Space travel in the year million
- Published: 13 February 2010
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By the year million, quantum mechanics may allow the equivalent of Star Trek’s transporter beam, but even if it doesn’t, we can grow a ‘faxed’ copy of you in a remote location, based on a description file transmitted by ordinary radio or laser communication systems, writes Wil McCarthy.
Space is big. Really big. It’s also hard to reach. The thick atmosphere and deep gravity well of Earth present a real challenge to getting large masses up and away. Fortunately, once you are out there, and if you’ve got the time, it’s possible to move around in space with very little energy.
Newton’s inertia might stubbornly resist acceleration, but the vacuum presents no drag on objects that are already moving. What’s more, the motion and gravity of celestial bodies can be used to buy acceleration free—remember the Venus-Earth-Earth gravity assist that propelled the Galileo probe to Jupiter? Even better: with proper timing, an Earth satellite in a really high polar orbit—390,000 kilometers high—can hook around the moon every fourteen days as it lopes around the equator.
If the Earth and Moon fit on an imaginary plane together, the spacecraft is hopping up and over this plane, and through it, and down and under, and back up through it again, on a perfect schedule. Every time the spacecraft crosses the Earth-Moon plane, the Moon is there giving a little extra tug, so the vehicle is picking up higher and higher velocity until finally it is ejected from the Earth-Moon system altogether.
Then you can do the same trick with the Earth and Sun, and step your way out to the larger planets, building up colossal speeds that fire you off like a celestial cannon in any direction.
Given an ordinary rocket engine and a million years, you could easily travel hundreds of light-years from Earth, and by using solar sails and launching lasers or a fancy nuclear engine of some sort you could reach any point in the galaxy without ever breaking 10 percent of the speed of light. The venture is more attractive when you consider you need to make the journey only once.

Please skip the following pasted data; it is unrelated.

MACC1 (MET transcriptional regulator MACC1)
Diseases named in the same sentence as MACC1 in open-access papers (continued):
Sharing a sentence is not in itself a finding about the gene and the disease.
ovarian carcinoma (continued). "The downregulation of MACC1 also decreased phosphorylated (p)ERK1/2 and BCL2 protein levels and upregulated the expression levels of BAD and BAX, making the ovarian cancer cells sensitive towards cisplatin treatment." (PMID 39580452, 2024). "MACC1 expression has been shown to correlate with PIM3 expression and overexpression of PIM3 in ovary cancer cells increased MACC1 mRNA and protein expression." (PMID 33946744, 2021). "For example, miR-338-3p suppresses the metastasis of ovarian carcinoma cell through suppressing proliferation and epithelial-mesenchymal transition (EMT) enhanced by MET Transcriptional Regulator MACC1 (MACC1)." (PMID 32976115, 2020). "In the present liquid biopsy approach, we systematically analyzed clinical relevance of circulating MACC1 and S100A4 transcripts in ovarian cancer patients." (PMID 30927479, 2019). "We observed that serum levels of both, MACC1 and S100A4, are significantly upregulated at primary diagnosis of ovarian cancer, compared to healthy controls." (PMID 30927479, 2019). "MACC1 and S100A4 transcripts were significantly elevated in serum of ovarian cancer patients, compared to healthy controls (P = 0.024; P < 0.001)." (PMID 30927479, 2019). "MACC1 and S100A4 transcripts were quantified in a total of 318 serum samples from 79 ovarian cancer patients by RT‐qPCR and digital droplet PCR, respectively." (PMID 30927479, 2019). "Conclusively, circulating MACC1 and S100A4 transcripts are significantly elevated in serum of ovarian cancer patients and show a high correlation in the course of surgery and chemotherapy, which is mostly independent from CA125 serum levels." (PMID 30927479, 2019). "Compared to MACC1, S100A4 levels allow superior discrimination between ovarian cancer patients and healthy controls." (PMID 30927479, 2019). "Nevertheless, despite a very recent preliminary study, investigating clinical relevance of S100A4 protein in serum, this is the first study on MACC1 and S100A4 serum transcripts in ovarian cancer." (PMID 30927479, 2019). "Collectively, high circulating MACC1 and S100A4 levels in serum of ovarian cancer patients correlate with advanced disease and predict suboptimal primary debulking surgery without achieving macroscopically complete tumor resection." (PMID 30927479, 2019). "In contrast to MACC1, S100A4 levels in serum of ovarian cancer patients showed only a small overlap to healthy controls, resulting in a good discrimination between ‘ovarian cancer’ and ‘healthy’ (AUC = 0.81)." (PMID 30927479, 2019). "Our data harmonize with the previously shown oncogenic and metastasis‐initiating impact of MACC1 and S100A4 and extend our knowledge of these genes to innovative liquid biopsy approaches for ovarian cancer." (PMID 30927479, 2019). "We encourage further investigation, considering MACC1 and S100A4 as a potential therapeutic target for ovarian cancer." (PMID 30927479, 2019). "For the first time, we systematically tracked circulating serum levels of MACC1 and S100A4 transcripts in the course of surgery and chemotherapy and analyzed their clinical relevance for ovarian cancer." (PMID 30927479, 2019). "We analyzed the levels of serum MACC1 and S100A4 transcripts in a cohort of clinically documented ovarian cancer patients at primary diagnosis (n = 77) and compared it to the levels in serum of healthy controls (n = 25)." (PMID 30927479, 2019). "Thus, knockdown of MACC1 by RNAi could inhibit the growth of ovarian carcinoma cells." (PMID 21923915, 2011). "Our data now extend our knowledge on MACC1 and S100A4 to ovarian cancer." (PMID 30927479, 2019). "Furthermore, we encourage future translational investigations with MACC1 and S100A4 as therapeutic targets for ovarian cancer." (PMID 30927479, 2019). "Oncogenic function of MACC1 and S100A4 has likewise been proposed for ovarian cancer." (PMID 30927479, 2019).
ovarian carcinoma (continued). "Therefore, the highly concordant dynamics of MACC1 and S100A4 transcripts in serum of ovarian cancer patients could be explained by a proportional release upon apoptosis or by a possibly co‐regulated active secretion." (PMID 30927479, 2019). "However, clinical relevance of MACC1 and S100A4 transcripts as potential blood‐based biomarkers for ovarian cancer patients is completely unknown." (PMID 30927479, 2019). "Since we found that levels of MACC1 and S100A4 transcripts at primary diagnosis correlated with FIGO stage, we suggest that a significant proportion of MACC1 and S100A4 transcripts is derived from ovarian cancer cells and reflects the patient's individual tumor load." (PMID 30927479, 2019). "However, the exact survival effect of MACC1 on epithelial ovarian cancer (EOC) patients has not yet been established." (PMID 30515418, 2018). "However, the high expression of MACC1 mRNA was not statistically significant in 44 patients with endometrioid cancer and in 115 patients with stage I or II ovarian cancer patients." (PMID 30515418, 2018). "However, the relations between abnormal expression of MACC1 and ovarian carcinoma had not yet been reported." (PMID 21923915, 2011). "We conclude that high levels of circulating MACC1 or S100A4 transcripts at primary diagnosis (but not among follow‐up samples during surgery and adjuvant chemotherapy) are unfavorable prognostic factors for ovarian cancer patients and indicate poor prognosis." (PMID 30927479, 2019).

Why? Teleportation. Quantum mechanics might someday allow the equivalent of Star Trek’s transporter beam, but even if it doesn’t, we can grow a “faxed” copy of you in a remote location, based on a description file transmitted by ordinary radio or laser communication systems.
Think about it: your genome—the complete description of how to build your identical twin—consists of about 35,000 genes, made up from 3.3 billion base pairs, which equals roughly a gigabyte of data. If you store only the differences between your genes and a standardized human genome, and then apply standard data compression techniques, the size of your individual genetic specification shrinks to just a few megabytes.
Similarly, since it’s possible to estimate your height, weight, physical description, and brain chemistry straight from your genes, all the important attributes of your physical body—including scars, moles, hair style, patterns of gene methylation, etc—could be stored as differences from the genetic baseline, similar to the way avatars are defined today for virtual worlds like Second Life.
A megabyte or two should provide enough detail to fool your own mother.
There will be differences, naturally, as there are with the natural clones we call identical twins. Plenty of processes in a growing embryo are stochastic; they follow a prescribed track, but wander around on it.
Then all we have to deal with, in reconstructing you via fax, is your memory.
The data storage requirements for this are difficult to estimate, given how little we know about the brain’s inner workings, but if we imagine your sense of identity as (a) an Encyclopedia Britannica worth of accreted data, opinion, imagery, and sound (five gigabytes), (b) a personal text narrative a thousand times more detailed than a typical historical biography (one gigabyte), (c) a series of three-hour high-definition movies, or thirty-hour low-def movies, showing the highlights of each year of your life (twenty-five gigabytes per year), and (d) a huge relational database that links specific sights and sounds and smells to specific information in the other files, then we could probably get pretty close with two terabytes (that is, two trillion bytes) of storage space.